On the way to work on Friday I read the following in The Times (no link£):
The cabinet Office announced that 10 per cent of the senior civil service, roughly 400 officials, would get the cash to reward "outstanding performance" and to help people in specialist roles. The money given to senior officials earning £64,000 to £200,000 comes as teachers and policemen have been capped at 1%
Remember that in 2015 MPs gave themselves a whacking 10% pay rise followed by another 1.3% this year with no changes to their terms and conditions of service. One word..expenses.
Shortly after arriving at work the government announced the Pay Deal for civil servants working in the Department of Work & Pensions. It's not straightforward and is entirely based on staff accepting radical changes to their terms and conditions of service.
There will be new contracts changing the hours worked so Job Centres open earlier and later into the evening and more drastically Saturdays in due course as the DWP tries to implement its new Universal Credit Benefit.
The offer sounds good for some, but is based on their signing up to new anti-social hours of working. Those lower down the pay scale (over half) will benefit over the next four years, but those who have been around for years and are on or near the max of their pay scale will just get 1% a year.
Although signing up to the new contract is "voluntary" for those on old contracts, there is a penalty. If a member of staff refuses the "award" will reduce to 0.25%.
Of course there are other factors. Many of those at the higher end of the pay scales are (like me) approaching retirement so the Department has no incentive to pay more, but if refused then these loyal, long standing members of staff will have their pensions affected.
In other words pure bloody blackmail.
Of course this also comes at a time when the junior doctors have been fighting their new contracts. Jeremy Hunt (no spoonerisms please) hasn't listened to them despite a huge amount of public support and that just will not be there for civil servants, let alone Job Centre staff.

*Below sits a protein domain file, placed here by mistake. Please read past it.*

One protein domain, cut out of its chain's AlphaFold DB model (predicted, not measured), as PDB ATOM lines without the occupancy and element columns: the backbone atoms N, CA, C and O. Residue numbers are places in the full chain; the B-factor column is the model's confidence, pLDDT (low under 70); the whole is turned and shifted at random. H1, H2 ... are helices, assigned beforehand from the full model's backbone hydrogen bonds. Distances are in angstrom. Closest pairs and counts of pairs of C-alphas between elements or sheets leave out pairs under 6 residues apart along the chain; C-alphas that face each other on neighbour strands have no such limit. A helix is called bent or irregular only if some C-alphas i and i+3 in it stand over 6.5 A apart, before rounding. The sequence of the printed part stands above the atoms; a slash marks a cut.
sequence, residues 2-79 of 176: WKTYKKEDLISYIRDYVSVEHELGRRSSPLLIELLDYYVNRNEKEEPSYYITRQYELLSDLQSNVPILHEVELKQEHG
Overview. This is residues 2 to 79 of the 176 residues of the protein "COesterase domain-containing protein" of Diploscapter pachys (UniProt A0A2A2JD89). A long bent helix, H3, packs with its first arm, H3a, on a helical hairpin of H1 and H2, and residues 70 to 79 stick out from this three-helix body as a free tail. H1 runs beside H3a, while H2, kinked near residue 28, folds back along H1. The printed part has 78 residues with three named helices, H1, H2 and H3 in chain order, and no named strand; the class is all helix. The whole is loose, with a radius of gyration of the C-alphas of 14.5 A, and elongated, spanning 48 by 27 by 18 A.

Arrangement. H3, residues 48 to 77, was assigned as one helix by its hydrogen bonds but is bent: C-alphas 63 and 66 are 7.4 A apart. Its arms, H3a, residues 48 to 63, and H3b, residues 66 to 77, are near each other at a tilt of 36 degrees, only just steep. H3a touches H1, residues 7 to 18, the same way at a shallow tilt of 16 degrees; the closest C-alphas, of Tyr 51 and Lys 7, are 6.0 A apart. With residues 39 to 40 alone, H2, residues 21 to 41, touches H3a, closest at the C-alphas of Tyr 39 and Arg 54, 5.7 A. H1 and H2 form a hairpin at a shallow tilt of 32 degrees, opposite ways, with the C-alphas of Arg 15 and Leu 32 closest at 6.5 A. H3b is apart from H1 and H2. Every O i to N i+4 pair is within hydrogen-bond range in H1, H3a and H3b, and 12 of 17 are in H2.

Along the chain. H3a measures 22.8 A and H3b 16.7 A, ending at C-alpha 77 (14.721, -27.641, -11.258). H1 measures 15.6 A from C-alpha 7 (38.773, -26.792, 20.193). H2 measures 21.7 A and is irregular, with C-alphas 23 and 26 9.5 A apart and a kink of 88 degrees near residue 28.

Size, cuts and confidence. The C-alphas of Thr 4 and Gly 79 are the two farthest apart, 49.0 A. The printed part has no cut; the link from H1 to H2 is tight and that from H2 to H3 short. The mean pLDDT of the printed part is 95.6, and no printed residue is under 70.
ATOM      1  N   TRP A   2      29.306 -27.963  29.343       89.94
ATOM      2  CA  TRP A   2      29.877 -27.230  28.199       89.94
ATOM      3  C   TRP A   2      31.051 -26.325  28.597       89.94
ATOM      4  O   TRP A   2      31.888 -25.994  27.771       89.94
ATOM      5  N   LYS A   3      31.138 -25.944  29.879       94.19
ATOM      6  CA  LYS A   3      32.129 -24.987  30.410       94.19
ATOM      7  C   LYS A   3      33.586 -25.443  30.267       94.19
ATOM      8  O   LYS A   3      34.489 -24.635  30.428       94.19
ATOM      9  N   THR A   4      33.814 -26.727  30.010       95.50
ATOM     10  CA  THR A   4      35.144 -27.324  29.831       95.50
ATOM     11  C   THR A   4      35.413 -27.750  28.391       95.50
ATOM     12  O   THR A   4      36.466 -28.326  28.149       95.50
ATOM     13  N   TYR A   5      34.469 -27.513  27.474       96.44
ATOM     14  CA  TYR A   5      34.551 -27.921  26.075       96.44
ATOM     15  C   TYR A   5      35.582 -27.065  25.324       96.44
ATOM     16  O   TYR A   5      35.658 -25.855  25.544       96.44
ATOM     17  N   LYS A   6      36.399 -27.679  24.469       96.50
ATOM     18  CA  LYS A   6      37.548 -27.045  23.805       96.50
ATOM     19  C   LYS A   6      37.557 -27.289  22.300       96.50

And with the largest of the unions (having shrunk in size and influence under it's far-left Socialist Party dominated leadership) having already voting to recommend the pay deal by 18 to 9 at their recent group executive committee, the possibility of any campaign against aspects of this deal is already lost.
Of course there are difficult problems for the unions to consider. Pay strikes are notoriously difficult to motivate, in the main due to the simple fact that if it lasts more than a couple of days or so most of the financial gains will be lost by those taking part.
The divisive nature of the offer will mean a general acceptance by those who stand to gain from the financial side but how they will react to the change of hours doing what is a very stressful and difficult job on the front line of a benefits office is more difficult to judge.
No doubt these arrangements may suit many, making this dreadful deal even more difficult to oppose.
In these circumstances I find my heart saying vote no, but my head says yes. Not an ideal way of looking at things but realism it has to be at the end of the day. But if management are reading this don't expect us to be happy about this deal.
Conditions in Job Centres are difficult enough with all the pressure put on less staff to do more and be expected to have knowledge of all benefits without proper training.
This deal in no way makes up for the way we have been treated.
Morale is at an all-time low and will only get worse.
One things for certain we are not "all in this together" as so many millionaire government politicians try to tell us. They simply have no idea.
And just which Minister was late for a Cabinet meeting because he "wasn't used to working on a Saturday"? Answers on a postcard to the Cabinet Office.
The Prospect unions DWP Committee meets on May 4th to discuss the forthcoming ballot. I will be casting a vote, let me know what you think.